I loved this book. I’m surprised by so many low ratings from people who were annoyed by Oscar Heinrich’s obsession with personal finance! Maybe this story performs better as an audiobook, which is the format I was able to get from my local library.

I’ve lived in the Bay Area my whole life, and Bay Area Murderinos is exactly the audience I would recommend this to. I always love when I hear references to local places, even if it involves a macabre subject, and this book delivers: San Francisco, Ber
A couple decades or so after the turn-of-the-century in Berkley, California, Edward Oscar Heinrich was becoming a household name, evolving as the first American expert in forensic science, working on high profile murder investigations, unsolvable crimes, inventing while perfecting his craft. Over his career, Heinrich set the standard for modern forensic investigation, and proudly known as the American Sherlock Holmes. For fans of C.S.I and Forensic Files.
Cara Putman
Sep 19, 2020 rated it really liked it  ·  review of another edition
A really interesting look at cases from the turn of the century to 1935.
Allison Sesame
Apr 19, 2020 rated it really liked it
Shelves: nonfiction
An engaging read about Edward Oscar Heinrich, a pioneer in forensic science. I enjoyed how the author took us through a selection of his thousands of cases and his various techniques, as well as his personal life. I’m sure the next time I watch Bones or Law & Order or some other crime show, I’ll think about this book.
Denise Mullins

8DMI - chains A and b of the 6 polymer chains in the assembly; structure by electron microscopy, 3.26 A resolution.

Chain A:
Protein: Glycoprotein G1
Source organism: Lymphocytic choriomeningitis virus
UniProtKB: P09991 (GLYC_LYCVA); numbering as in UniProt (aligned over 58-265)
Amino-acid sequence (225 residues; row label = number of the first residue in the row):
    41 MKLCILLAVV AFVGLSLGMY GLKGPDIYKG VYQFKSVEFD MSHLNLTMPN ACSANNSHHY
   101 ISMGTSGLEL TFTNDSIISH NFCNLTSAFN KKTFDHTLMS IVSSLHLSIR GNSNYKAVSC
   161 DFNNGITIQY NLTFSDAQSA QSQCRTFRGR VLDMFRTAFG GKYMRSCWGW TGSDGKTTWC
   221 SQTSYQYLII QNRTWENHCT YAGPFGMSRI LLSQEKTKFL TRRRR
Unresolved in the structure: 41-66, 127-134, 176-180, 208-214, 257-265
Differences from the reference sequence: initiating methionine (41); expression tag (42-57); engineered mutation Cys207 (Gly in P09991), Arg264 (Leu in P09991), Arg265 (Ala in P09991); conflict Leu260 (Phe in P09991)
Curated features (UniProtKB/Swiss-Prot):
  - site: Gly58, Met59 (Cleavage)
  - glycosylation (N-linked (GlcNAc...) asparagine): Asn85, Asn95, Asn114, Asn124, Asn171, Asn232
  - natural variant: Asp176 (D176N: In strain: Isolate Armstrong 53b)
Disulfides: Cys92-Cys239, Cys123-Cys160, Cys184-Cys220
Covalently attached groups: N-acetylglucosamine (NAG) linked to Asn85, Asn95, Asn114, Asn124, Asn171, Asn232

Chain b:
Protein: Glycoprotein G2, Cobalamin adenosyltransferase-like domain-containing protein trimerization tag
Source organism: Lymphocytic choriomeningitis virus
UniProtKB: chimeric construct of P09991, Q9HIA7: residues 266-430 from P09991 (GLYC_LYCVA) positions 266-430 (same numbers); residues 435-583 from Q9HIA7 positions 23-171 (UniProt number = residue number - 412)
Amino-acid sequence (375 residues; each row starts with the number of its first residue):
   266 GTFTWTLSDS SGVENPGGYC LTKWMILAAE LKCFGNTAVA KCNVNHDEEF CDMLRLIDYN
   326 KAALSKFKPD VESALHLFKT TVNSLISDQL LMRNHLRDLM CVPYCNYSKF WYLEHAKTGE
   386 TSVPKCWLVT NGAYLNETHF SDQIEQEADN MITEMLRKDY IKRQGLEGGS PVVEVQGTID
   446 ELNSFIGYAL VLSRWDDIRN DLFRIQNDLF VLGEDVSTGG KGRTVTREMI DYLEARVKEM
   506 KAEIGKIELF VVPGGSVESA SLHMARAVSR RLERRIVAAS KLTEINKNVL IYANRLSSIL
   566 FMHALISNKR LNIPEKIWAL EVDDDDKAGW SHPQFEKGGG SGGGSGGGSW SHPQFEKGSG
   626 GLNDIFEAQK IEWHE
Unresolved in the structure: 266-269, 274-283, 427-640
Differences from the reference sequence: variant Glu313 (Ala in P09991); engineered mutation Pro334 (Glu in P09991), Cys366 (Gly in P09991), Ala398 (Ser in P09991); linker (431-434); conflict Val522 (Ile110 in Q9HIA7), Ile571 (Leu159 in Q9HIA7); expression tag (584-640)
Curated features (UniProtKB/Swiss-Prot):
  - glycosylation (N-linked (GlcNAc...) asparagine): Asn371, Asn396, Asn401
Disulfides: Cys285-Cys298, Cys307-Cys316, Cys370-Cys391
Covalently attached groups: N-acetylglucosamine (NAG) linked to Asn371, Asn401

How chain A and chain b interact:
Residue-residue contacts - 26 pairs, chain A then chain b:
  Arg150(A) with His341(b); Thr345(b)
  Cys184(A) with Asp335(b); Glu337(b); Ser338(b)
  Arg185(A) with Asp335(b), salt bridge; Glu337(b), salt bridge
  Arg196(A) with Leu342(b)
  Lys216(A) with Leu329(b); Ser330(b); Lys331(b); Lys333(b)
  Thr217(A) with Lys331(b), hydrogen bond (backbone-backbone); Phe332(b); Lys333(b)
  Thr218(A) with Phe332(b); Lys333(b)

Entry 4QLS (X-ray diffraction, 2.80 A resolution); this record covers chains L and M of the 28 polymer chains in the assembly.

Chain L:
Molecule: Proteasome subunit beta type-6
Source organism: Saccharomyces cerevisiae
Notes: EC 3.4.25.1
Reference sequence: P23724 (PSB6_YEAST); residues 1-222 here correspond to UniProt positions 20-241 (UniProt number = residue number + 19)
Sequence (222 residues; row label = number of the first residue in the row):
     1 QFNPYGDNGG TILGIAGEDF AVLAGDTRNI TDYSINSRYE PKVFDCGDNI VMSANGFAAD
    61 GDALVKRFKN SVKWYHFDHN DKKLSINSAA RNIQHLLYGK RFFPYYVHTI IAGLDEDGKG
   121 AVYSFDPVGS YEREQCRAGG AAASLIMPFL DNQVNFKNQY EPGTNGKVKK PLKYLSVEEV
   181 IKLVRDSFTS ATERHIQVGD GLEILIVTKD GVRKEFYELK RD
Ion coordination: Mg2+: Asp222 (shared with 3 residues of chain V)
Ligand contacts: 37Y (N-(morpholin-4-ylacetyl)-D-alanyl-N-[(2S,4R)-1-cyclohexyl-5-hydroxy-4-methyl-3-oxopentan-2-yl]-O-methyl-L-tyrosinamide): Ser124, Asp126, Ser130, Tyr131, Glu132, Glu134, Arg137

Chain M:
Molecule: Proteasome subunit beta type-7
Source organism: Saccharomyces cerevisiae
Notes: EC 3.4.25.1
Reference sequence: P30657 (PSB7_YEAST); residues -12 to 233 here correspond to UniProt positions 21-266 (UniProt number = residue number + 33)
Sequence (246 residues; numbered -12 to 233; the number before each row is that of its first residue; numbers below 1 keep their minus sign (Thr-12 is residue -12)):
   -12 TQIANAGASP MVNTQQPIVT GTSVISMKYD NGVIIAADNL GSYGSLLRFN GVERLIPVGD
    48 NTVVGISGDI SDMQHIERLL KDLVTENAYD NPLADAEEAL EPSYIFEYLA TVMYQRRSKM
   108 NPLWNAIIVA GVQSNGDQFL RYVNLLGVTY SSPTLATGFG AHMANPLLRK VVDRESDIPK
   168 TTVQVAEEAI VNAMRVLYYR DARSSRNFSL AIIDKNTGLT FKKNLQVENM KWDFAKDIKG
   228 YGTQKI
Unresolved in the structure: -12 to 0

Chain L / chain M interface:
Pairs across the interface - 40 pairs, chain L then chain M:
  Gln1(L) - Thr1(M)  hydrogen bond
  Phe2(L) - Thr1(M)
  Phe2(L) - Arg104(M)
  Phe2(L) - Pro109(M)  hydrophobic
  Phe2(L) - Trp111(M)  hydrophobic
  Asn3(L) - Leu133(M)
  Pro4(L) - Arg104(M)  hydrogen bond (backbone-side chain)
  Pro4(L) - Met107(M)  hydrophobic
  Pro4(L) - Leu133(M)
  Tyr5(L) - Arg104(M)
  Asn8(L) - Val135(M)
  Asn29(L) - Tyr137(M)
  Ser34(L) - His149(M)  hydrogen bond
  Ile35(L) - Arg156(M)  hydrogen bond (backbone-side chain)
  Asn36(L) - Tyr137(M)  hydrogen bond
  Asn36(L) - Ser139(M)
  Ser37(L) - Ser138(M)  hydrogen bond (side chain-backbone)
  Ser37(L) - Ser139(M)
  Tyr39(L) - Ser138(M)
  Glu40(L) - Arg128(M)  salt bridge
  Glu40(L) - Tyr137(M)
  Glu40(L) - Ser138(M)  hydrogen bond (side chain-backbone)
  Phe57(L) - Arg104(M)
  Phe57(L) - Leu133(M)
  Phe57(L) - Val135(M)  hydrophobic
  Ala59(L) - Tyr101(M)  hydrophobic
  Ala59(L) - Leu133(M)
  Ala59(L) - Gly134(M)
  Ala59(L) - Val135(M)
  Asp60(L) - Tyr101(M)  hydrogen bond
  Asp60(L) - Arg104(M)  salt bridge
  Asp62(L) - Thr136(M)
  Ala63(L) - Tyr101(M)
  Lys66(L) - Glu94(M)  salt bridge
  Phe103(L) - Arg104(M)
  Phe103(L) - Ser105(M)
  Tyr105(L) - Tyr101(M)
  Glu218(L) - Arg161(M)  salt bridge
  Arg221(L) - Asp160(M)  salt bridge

Before there were TV shows like CSI, Profiler, and Criminal Minds, there was EO Heinrich who established and created a number of remarkable forensic techniques during the 20s and 30s. A true Renaissance man, Heinrich was able to extrapolate how botany, geology, and entomology could be incorporated to solve crimes and predict deviant patterns. And while this book intelligently explains his process and explores some of his most famous cases, it fails to sustain reader interest by needlessly digres ...more
Katie/Doing Dewey
Apr 11, 2020 rated it really liked it
Summary: An engaging story looking at some of the earliest use of scientific crime scene analysis in the United States.

When author Kate Winkler Dawson read an article that mentioned a man known as the “American Sherlock Holmes”, she immediately knew she’d found the subject for her next book. And when I saw that she had another book coming out, I immediately knew I was going to read it. “American Sherlock” Edward Heinrich was a forensic analyst and early pioneer of many of the techniques used to
Octavia (ReadsWithDogs)
"𝐋𝐢𝐟𝐞 𝐢𝐬 𝐚 𝐬𝐞𝐫𝐢𝐞𝐬 𝐨𝐟 𝐟𝐫𝐮𝐬𝐭𝐫𝐚𝐭𝐢𝐨𝐧𝐬" -- 𝐄𝐝𝐰𝐚𝐫𝐝 𝐎𝐬𝐜𝐚𝐫 𝐇𝐞𝐢𝐧𝐫𝐢𝐜𝐡⁣

Whelp, American Sherlock was interesting, but ultimately let me down. I wanted a detailed account of how our CSI system came to be, but this book was more of a history of one of America's first forensic scientists; Edward Oscar Heinrich, and some of the cases he covered.⁣

I first had the inkling of irk in the prologue where the author is surprised by Oscar Heinrich's attractiveness...why does this matter? She seems to become quite smit
Erin Upshaw
Mar 03, 2020 rated it it was ok
Shelves: non-fiction, dropped
I dropped this book about halfway through, because while the subject matter was interesting, I found the writing to be quite dry, and I tend to prefer my non-fiction to be written chronologically. The jumping around, the starting one case and then moving to the next, was something I found frustrating rather than compelling. However, I encourage you to give the book a shot and see for yourself; if you're a fan of true crime and non-linear storytelling, I think you'd really enjoy it. Just wasn't f ...more
Kim Gray
Mar 15, 2020 rated it it was ok
Shelves: 2020